Launch of the 2023 Global Report On Food Crisis (GRFC)
Rome, 03 May 2023 - Rome, 03 May 2023 - The number of people experiencing acute food insecurity and in need of urgent food, nutrition and livelihood assistance increased for the fourth consecutive year in 2022.
According to the latest Global Report on Food Crises (GRFC), more than a quarter of a billion people are affected by acute hunger and people in seven countries are on the brink of starvation.
The annual report, produced by the Food Security Information Network (FSIN), was launched today by the Global Network Against Food Crises (GNAFC), an international alliance of the United Nations, the European Union, and governmental and non-governmental organizations working together to address food crises.
The report shows that in 2022, some 258 million people in 58 countries and territories were affected by acute food insecurity at crisis or even more serious levels, up from 193 million people in 53 countries and territories in 2021.
This is the highest number in the report's seven-year history. However, much of this increase is due to an increase in the population considered.
Key drivers are:
- Economic shocks: The economic resilience of poor countries has dramatically decreased over the past three years, and they now face extended recovery periods and less ability to cope with future shocks.
- Conflict/insecurity was the most significant driver in 19 countries/territories. Economic shocks surpassed conflict as the main driver of acute food insecurity in three countries still affected by protracted crises – Afghanistan, South Sudan, and the Syrian Arab Republic.
- Weather/Climate extremes were the primary driver of acute food insecurity in 12 countries. These extremes included sustained drought in the Horn of Africa, devastating flooding in Pakistan, and tropical storms, cyclones and drought in Southern Africa.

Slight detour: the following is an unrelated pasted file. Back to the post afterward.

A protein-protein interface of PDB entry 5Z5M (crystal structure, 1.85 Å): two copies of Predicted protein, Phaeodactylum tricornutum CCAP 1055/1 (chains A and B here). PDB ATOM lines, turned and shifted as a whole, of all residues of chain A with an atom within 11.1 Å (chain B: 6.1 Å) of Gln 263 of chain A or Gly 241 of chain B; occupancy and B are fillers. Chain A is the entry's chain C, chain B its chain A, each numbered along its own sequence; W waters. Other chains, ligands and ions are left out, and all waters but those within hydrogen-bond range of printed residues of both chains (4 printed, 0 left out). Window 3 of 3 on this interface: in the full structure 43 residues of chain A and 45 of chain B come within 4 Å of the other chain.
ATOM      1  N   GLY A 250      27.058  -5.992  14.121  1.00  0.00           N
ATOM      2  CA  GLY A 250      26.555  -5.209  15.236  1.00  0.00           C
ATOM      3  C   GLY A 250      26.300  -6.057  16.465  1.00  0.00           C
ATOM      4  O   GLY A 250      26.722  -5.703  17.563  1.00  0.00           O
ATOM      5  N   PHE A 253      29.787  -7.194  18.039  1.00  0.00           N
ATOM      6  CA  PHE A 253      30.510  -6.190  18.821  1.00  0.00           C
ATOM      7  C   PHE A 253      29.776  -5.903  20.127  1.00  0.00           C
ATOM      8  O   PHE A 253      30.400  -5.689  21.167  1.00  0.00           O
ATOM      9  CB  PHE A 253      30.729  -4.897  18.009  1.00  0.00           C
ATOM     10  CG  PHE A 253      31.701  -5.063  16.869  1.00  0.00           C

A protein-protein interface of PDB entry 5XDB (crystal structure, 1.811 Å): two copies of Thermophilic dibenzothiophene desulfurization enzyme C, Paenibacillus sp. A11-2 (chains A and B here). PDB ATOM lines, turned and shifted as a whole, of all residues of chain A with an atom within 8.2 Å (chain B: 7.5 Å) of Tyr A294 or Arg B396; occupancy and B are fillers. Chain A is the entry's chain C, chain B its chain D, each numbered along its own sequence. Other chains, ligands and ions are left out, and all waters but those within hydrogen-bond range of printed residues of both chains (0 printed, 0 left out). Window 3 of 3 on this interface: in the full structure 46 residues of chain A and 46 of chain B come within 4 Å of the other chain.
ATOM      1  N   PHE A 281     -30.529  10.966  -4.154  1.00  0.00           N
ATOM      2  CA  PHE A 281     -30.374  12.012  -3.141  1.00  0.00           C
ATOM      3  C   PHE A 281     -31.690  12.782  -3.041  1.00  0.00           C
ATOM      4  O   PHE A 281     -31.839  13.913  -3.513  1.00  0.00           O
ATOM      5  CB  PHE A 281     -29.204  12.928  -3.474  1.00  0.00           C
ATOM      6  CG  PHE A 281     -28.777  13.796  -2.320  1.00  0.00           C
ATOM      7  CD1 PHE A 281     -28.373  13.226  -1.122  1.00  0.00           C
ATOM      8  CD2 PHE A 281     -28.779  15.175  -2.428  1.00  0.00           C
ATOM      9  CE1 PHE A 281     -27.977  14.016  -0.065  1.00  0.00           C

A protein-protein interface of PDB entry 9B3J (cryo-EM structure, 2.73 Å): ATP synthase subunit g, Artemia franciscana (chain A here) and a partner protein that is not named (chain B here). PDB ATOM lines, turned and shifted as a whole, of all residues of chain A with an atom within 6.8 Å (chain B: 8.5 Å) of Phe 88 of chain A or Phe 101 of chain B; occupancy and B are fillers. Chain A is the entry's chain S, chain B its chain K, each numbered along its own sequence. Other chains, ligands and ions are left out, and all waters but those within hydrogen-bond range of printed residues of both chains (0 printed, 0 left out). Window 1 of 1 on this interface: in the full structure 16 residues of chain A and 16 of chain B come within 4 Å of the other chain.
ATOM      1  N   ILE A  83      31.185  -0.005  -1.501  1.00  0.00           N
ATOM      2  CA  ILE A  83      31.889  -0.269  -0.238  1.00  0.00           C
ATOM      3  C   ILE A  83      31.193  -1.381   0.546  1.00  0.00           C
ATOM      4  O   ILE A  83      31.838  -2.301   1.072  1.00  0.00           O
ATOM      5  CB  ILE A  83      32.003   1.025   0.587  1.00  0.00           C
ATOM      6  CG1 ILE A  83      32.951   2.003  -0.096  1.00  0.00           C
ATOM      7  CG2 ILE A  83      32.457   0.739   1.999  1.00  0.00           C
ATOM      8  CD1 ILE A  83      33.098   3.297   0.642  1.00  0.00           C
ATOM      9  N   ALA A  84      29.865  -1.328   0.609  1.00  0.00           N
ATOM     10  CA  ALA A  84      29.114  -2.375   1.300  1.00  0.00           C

The international community has called for a paradigm shift towards better prevention, anticipation and targeting to address the root causes of food crises, rather than responding to their impacts when they occur.
This requires innovative approaches and more coordinated efforts by international organizations, governments, the private sector, regional organizations, civil society and communities.
Conflicts, national and global economic shocks and weather extremes continue to be increasingly intertwined, feeding into one another and creating spiralling negative effects on acute food insecurity and nutrition.
Founded in 2016, the Global Report on Food Crises (GRFC) brings together the European Union, FAO, UNICEF, the United States of America, WFP and the World Bank in a unique partnership
Since 2016, the report has been providing a comprehensive global picture on the scale and magnitude of food crises by compiling the main global, regional and national food security analyses through a transparent and consensus-based process involving 16 international humanitarian and development partners, and aimed at informing and promoting timely, cost-efficient and need-based humanitarian, as well as resilience building actions.